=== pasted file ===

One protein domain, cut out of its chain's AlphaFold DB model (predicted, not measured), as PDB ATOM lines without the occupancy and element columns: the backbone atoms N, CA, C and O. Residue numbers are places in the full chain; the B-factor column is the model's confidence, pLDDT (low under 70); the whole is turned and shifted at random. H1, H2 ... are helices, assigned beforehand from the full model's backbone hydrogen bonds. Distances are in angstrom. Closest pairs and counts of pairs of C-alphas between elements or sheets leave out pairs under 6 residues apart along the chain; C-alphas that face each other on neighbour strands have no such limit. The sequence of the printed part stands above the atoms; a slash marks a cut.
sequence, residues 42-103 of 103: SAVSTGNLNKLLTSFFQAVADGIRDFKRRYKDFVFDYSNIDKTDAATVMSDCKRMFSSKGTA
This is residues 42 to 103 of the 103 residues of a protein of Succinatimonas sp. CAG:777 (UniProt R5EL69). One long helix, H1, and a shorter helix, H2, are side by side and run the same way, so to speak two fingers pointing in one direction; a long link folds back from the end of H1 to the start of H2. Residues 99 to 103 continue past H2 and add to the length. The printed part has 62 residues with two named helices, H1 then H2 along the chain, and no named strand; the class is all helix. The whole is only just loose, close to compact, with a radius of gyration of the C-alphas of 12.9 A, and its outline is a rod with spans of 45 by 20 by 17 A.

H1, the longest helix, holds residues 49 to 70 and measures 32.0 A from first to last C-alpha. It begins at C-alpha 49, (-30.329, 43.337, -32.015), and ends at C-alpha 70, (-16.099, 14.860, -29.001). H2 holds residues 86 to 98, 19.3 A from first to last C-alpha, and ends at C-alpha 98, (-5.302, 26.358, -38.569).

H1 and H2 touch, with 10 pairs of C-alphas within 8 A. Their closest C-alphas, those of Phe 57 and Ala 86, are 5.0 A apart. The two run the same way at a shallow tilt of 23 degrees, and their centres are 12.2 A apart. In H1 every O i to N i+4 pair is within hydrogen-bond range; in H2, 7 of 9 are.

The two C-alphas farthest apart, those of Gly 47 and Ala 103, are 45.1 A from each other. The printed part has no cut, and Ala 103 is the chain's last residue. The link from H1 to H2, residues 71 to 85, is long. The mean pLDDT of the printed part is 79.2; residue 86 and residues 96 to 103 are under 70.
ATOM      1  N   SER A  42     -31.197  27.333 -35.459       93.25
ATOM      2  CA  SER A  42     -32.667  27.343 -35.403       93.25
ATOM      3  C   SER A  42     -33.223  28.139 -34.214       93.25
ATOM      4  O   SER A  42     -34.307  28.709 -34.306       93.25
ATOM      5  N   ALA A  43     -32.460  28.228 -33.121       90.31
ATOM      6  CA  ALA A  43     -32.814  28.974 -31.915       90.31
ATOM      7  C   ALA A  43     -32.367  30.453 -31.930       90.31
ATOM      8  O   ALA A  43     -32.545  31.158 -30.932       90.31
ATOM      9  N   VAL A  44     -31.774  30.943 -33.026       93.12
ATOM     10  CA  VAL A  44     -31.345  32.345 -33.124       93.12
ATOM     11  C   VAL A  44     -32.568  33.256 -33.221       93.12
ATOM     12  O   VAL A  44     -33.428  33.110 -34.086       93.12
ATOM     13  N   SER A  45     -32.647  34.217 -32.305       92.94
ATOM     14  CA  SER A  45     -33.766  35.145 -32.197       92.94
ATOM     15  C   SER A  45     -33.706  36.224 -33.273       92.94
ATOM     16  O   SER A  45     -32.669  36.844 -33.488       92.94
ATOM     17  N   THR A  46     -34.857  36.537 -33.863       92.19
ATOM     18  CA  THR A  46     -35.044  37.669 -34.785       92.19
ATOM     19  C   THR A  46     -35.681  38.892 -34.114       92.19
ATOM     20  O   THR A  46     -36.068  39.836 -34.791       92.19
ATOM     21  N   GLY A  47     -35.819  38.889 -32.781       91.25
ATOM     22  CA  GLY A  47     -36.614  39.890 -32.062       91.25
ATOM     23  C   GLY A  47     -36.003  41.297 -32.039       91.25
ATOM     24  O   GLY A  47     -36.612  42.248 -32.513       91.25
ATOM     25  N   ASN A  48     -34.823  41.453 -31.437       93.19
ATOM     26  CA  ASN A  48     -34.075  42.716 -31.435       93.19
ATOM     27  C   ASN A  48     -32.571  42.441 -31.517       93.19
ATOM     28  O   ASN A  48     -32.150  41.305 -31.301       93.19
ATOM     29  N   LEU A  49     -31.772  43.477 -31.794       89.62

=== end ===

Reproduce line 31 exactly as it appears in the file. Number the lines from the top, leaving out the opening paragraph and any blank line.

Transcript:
ATOM     26  CA  ASN A  48     -34.075  42.716 -31.435       93.19